Trees across the Sierra region are now being covered in snow, and wildfire is not top of mind for most people. The Tahoe Fire and Fuels Team, however, is taking action year round to protect lives, property and the environment within the Lake Tahoe Basin from wildfire. This collaborative group formed in 2008 and includes 21 federal, tribal, state and local conservation, land management and fire agencies.

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 “One of the most important ways that we improve forest health and our community’s safety is by implementing priority fuel reduction projects such as thinning trees and conducting prescribed burns,” North Lake Tahoe Fire Protection Division Chief Isaac Powning said, incident commander of the TFFT.

In 2023 partners treated thousands of acres of forested and urban lots to reduce hazardous fuels. They made significant progress on many urgent Environmental Improvement Program projects, such as the NV Energy Resilience Corridors Project. The project is thinning forests around NV Energy utility infrastructure, reducing hazardous fuels that could otherwise ignite a fire. Once complete, the project will create resilient forests adjacent to 28 miles of NV Energy utility infrastructure and will have thinned 290 acres.

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“This work is crucial in improving the safety and resilience of our power system that serves the Lake Tahoe Basin, while at the same time improving forest health and being respectful of the sensitive ecosystem and environment the Tahoe area has to offer,” vice president of energy delivery and natural disaster protection for NV Energy Jesse Murray said.

Thinning forests is only part of the equation. Partners then must remove the biomass by hauling it away or conducting prescribed burns. California State Parks conducted a prescribed fire understory burning operation on a 60-acre plot in Burton Creek State Park this fall. Understory burns improve forest health but are only administered following initial fuel reduction and pile burning to reduce the amount of understory vegetation. Managing and maintaining this forest landscape will provide additional fire protection to adjacent homes and community structures in the event of a wildfire. 

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“Most people recognize that the smoke generated from these prescribed burns is vastly better than the smoke we would see if a wildfire burned through an un-maintained landscape,” said California State Parks Natural Resources Manager Rich Adams. “When we burn, we have to follow strict standards, but wildfires can be much more prolonged and difficult to contain.”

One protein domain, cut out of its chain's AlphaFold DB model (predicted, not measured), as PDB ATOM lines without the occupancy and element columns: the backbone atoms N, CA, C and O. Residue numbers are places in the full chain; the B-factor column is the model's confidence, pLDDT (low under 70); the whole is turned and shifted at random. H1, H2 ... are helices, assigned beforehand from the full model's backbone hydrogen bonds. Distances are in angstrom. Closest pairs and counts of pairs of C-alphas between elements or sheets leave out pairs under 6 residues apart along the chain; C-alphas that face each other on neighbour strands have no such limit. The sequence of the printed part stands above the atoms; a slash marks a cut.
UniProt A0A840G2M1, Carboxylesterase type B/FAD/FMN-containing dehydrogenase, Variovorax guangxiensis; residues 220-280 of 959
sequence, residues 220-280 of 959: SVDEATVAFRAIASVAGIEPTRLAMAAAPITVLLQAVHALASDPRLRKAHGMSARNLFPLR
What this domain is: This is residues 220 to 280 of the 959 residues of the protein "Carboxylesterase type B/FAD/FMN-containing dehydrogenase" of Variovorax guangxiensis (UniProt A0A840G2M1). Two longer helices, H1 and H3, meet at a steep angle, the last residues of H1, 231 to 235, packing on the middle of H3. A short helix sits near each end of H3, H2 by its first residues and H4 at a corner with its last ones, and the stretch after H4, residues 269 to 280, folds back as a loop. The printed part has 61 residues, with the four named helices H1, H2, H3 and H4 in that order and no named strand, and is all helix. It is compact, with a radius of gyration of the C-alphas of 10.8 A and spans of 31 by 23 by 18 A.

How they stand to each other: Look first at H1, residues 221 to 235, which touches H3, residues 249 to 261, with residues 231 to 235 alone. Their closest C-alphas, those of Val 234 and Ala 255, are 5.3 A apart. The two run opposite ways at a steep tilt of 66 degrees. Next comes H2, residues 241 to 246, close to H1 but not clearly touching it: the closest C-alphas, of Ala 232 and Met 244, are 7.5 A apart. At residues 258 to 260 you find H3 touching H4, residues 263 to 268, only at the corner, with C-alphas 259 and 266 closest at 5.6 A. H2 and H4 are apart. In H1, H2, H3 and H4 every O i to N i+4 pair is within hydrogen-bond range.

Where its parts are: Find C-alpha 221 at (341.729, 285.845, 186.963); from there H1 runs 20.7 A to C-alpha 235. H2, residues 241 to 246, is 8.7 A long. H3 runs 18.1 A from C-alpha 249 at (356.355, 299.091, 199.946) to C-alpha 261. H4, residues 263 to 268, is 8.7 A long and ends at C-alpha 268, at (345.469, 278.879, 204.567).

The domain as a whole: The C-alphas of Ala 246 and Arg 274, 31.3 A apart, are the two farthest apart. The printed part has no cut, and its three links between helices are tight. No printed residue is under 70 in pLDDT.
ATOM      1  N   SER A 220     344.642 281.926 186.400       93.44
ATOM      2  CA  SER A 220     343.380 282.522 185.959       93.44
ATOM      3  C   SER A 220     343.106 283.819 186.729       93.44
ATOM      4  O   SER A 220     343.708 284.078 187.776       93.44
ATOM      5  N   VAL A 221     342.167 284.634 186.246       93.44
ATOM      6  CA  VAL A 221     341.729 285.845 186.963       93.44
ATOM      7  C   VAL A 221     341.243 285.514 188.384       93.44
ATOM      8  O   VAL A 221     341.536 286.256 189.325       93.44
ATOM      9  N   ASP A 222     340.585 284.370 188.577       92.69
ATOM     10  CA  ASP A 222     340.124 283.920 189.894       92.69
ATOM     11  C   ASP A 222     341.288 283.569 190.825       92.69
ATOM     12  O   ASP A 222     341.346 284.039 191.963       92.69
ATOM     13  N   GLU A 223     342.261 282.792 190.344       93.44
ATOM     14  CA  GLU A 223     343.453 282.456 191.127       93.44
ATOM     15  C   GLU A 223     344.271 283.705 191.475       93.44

TFFT partners work closely with the community to educate people about how to prepare for wildfire. Fire protection districts and other partners inspected and provided chipping and home hardening and defensible space recommendations for thousands of privately-owned properties this year. Tahoe Regency Planning Agency inspected and provided tree removal permits to more than 1,000 homeowners. In Incline Village, partners conducted an evacuation drill to test the effectiveness of the regional evacuation, current shelter and mass care plan in response to a simulated wildland fire. And neighborhoods are banding together to create fire adapted communities with the help of Tahoe Resource Conservation District.

“More and more communities are becoming firewise, a national recognition program to assist with becoming more resistant to wildfire,” said Tahoe RCD Fire Adapted Communities Program Manager Jason Brand. “In April of 2022, we had 12 firewise neighborhoods in Tahoe, now we have 31 certified communities.”

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Tahoe RCD has also been leading the Community Wildfire Protection Plan update, a vital initiative aimed at safeguarding the community against the threat of catastrophic wildfires. There have been virtual and in-person public meetings around the Tahoe Basin and Tahoe RCD received more than 600 responses to a bilingual survey to help shape the update.

The CWPP draft will be available for public comment in spring 2024, and once complete will help attract funding and prioritize projects in Lake Tahoe.

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“It’s incredible to see how much we’ve accomplished this year working with partners and our communities,” said Powning. “Thank you to everyone who has contributed to making Lake Tahoe safer. We’ve got a long way to go but I’m confident we’ll get there by continuing to collaborate on key forest health projects, community education and partnerships at all levels.”

Above Photo:California State Parks conducted a prescribed fire understory burning operation on a 60-acre plot in Burton Creek State Park this fall. Photo by Rich Adams

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Author: News Release